Maura Dickler, MD
A handful of abstracts involving the CDK4/6 inhibitor abemaciclib (Verzenio) presented at the 2018 ASCO Annual Meeting demonstrated the agent’s efficacy and impact on quality of life (QOL) across subpopulations of patients with hormone receptor (HR)–positive, HER2-negative breast cancer.
during ASCO, Dickler, vice president, Late Phase Oncology Development, Eli Lilly and Company expanded on the findings with abemaciclib presented at this year’s meeting and what some of the next steps are for the CDK4/6 inhibitor.
OncLive: We saw interesting data presented with abemaciclib at the 2018 ASCO Annual Meeting. Can you discuss the findings with pre- and perimenopausal women?
: Dr Patrick Neven presented the data for abemaciclib in a pre- and perimenopausal group of women who participated in the MONARCH 2 trial. MONARCH 2 was a large, randomized phase III study where about 114 women were pre- and perimenopausal. But, everyone was given an GnRH agonist to make sure they were in menopause while they were receiving abemaciclib on study.
For that subgroup of 114 women, what this presentation nicely demonstrated was that there was a clear benefit of abemaciclib when added to fulvestrant in all patient subgroups, including the pre- and perimenopausal women included on this study. Therefore, it is reassuring to see that these data add to the evidence showing that abemaciclib specifically works in all subgroups of women. The MONARCH 2 data really are strong data showing that abemaciclib adds to the benefit of fulvestrant in this population of patients.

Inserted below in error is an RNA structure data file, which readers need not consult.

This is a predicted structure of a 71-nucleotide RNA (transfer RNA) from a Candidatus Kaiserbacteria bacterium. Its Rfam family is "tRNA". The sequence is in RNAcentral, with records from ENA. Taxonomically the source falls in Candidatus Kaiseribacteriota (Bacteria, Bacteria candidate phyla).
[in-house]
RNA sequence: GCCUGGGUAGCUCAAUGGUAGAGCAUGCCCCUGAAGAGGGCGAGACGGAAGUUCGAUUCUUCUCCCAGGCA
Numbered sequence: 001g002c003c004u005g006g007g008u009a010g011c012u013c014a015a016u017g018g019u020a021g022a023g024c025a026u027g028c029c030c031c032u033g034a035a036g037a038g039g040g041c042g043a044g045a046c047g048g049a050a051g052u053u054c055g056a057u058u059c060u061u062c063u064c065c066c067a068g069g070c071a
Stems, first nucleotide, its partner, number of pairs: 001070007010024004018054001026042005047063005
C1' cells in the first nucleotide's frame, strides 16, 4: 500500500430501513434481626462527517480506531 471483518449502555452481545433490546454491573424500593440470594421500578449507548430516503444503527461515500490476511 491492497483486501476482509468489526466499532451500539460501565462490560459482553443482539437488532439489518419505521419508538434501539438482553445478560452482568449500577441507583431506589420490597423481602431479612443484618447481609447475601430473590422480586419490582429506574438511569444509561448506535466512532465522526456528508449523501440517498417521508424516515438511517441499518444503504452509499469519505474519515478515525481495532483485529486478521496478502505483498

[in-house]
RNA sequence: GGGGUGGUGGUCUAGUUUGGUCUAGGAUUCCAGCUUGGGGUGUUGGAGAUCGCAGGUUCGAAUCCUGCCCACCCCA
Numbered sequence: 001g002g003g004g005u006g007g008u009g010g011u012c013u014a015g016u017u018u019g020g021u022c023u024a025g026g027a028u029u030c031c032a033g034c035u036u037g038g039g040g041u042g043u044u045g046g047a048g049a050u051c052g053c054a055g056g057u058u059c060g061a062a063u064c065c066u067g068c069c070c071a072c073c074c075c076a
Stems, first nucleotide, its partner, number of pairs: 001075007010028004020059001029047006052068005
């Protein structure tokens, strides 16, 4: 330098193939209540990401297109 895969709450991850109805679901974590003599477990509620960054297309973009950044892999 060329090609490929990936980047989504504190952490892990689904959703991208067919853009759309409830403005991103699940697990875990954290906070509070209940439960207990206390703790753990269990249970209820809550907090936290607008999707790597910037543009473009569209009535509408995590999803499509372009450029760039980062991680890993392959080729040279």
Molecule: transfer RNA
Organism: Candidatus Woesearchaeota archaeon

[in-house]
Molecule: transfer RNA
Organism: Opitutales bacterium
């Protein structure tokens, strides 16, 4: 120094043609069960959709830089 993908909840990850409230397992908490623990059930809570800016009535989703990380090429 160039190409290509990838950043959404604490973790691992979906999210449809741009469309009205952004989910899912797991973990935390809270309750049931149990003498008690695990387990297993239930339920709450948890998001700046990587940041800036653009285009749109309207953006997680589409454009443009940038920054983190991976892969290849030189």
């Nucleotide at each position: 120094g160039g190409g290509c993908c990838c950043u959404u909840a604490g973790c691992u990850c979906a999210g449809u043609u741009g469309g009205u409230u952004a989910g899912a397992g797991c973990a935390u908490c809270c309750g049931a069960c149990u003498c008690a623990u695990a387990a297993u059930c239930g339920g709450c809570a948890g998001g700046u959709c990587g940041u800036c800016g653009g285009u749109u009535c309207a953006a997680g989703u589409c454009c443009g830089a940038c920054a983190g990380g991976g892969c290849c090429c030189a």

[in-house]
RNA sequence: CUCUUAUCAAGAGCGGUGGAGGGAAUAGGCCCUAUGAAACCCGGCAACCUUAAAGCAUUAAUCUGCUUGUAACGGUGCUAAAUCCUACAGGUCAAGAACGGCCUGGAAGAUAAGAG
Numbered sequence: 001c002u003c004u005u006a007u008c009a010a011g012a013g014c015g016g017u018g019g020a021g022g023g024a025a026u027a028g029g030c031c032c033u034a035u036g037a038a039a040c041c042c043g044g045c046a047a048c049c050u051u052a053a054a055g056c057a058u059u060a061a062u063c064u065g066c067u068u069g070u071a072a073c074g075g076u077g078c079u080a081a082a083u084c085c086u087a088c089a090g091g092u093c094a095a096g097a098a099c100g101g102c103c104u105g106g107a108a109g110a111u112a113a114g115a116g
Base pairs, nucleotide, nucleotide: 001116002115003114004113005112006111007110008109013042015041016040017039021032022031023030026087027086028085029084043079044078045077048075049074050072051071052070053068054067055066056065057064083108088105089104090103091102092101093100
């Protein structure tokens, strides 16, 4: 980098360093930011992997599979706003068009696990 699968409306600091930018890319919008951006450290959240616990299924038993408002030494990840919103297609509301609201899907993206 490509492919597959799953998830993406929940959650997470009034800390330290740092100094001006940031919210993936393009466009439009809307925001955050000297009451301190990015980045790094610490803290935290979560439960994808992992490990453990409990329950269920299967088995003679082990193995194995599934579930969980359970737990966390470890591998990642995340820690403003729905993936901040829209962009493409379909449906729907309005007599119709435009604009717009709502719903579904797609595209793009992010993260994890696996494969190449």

Have any differences between the 3 FDA-approved CDK4/6 inhibitors been identified?
There are no head-to-head studies of the CDK4/6 inhibitors, so we really can’t make inferences about the differences between the agents or the comparative effectiveness of each drug. We can really only comment on the trials that have been reported to date.
There really aren’t data to help guide the [decision] on which [drug] you would use. There are first-line trials with all 3 agents [as well as] second-line trials. Looking at each study, there are benefits in the first- and second-line settings with hazard ratios that are very similar. But, you can’t compare trials.
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